Apple recently announced new tools for its Health app as part of the iOS 17 update that allow users to log their daily moods and emotions. Positioned as a mental health tool, it has the potential to be used more broadly for health journaling. It kicked off a round of emails from users, supporters and investors all asking what it means for Journal My Health.
Well, we’re glad you asked: it’s incredibly validating, terribly frustrating and ultimately a win for us…both in the near and long term. More on that frustrating part in a bit.
Big Endorsement for Journaling
First, it’s wonderful to see Apple making strides to support users’ mental health and endorsing the role of journaling to do that. Along with all our users, we know firsthand the power of journaling to deliver health insights that might otherwise be missed by individuals and their health providers.
The practice itself has been reinforced by studies like one from Pew Research showing that 69% of people track some type of health indicator and that nearly half said it makes them feel more in control of their health. Our own surveys have shown similar levels of tracking and that 58% of Journal My Health users share data with their healthcare providers.
But to have a trusted brand like Apple weigh in with support for journaling as a way to advance one’s health is a different animal altogether. It has the potential to create enormous momentum in support of the practice. We’re excited to see the reaction from users and hope that this encourages even more people to begin chronicling their health experiences.
Detail of Apple’s mental health tracking feature in iOS 17.
Limited Features and Interoperability
Which is also the source of our frustrations. As it exists now, the feature is still pretty basic. It involves logging your current mood and tagging potential contributing factors. While helpful, the actual mood tracker does not pull in data from wearables or other external resources like a weather app. The risk is that without fuller journaling features and integrated data tracking it is seen as a novelty item whose engagement will wane over time.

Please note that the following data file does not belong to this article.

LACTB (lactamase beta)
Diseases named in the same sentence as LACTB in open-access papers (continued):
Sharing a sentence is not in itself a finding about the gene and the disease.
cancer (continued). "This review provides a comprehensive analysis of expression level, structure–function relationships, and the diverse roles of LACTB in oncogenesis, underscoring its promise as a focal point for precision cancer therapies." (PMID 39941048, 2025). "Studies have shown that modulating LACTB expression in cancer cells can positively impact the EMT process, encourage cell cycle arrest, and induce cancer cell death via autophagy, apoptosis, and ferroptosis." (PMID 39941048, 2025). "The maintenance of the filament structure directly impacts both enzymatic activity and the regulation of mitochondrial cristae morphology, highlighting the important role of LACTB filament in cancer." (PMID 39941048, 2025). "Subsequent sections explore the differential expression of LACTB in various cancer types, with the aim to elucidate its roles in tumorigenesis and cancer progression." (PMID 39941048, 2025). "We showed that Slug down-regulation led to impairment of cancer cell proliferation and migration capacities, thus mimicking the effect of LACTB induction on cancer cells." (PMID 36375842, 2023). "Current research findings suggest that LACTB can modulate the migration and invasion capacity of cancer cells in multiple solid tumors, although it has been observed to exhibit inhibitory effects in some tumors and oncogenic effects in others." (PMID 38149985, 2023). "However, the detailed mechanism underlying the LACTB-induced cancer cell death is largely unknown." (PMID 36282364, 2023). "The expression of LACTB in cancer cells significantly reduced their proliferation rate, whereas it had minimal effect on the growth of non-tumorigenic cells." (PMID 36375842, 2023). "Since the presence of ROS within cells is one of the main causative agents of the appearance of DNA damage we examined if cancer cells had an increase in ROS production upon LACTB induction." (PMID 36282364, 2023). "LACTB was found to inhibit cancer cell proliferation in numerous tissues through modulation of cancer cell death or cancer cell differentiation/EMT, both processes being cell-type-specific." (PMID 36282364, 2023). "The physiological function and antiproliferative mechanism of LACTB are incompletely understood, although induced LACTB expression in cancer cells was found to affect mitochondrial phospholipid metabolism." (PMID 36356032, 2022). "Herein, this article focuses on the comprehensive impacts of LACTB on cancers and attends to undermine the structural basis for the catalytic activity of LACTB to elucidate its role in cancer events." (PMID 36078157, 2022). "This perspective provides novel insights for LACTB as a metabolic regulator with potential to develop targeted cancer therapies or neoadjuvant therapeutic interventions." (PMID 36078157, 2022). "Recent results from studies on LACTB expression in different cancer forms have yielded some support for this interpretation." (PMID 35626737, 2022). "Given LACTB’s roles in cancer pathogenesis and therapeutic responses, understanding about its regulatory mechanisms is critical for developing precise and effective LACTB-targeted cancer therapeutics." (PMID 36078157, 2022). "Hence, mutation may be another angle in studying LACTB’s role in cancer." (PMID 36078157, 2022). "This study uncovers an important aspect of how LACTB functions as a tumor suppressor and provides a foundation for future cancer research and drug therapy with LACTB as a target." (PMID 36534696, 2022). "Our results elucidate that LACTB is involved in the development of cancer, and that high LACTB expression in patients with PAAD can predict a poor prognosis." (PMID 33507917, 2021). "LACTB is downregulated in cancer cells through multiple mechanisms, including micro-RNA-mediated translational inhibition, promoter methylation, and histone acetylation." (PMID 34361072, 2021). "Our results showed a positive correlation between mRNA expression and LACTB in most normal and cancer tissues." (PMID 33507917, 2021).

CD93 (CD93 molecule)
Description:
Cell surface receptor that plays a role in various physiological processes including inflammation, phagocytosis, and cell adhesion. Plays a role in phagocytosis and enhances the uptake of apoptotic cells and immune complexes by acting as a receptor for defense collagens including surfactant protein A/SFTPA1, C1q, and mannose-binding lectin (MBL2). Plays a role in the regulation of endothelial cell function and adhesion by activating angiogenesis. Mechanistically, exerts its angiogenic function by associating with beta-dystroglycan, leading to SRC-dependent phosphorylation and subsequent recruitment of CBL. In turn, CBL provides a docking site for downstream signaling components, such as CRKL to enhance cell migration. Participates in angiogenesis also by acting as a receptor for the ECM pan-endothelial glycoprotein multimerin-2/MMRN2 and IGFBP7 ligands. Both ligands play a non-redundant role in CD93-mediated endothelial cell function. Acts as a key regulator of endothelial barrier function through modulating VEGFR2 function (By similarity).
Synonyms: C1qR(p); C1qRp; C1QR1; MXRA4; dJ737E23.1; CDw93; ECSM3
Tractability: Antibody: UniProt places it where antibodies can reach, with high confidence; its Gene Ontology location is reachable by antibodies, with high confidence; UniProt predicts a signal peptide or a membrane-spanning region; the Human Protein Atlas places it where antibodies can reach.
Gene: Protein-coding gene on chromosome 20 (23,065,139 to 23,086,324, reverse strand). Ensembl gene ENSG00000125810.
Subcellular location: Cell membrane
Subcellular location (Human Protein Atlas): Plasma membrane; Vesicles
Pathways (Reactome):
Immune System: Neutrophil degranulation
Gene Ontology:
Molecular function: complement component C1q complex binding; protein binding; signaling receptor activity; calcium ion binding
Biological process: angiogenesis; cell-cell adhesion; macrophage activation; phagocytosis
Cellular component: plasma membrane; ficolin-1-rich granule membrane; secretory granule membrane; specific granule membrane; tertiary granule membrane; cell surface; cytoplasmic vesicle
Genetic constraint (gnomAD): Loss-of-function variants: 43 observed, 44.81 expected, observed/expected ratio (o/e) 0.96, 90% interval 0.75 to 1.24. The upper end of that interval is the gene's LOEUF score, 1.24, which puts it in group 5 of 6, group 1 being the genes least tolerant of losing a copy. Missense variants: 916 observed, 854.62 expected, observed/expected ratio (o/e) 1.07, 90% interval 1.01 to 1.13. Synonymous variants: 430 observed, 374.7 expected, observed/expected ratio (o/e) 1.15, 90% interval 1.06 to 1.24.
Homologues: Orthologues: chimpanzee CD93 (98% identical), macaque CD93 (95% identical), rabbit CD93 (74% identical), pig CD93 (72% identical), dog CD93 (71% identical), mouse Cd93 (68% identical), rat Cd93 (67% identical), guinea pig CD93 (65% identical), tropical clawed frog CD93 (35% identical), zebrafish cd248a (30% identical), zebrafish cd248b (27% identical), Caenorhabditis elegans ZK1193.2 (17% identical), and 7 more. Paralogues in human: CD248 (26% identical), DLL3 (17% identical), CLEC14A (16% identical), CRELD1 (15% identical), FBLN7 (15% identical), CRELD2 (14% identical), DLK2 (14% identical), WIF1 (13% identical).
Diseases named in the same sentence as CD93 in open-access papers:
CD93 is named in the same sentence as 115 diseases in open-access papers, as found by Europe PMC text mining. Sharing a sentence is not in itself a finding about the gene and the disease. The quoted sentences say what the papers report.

But the bigger concern is that even if Apple’s journaling feature is wildly successful and its feature set grows, its existence as a proprietary platform ultimately means that many people with health conditions will be unable to take advantage of it or share their findings with their physicians. As a walled technology garden, only people with Apple devices will have access to the feature and potential future integrations.
The industry needs – and patients deserve – a powerful journaling feature capable of customizations and integrations that is universally available and able to be shared across systems and platforms. Patients must be at the heart of any solution and in full control of what it tracks or imports and how it’s shared. Only then can patients realize the full potential of journaling to help them better understand and tell and resolve their health journeys.
A Win for Journal My Health
We think Apple’s news is such a big win for us both today and down the road.
Journal My Health remains committed to offering a powerful, platform-agnostic and user-controlled service that brings clarity and confidence to the management of chronic conditions. Today, our users can connect and log data like diet, weather, periods and more to better identify the hidden triggers and symptoms that are influencing their health. We make it easy for people to see, understand and analyze the many factors influencing their daily health so they can better manage their conditions (alone or with their care teams).
Apple’s addition of mood tracking will shine a bright, important light on journaling as a vital health practice. It will also highlight the limitations of its own solution. Both of which have the potential to bring more people to Journal My Health so they can find relief and empowerment as part of their health journey.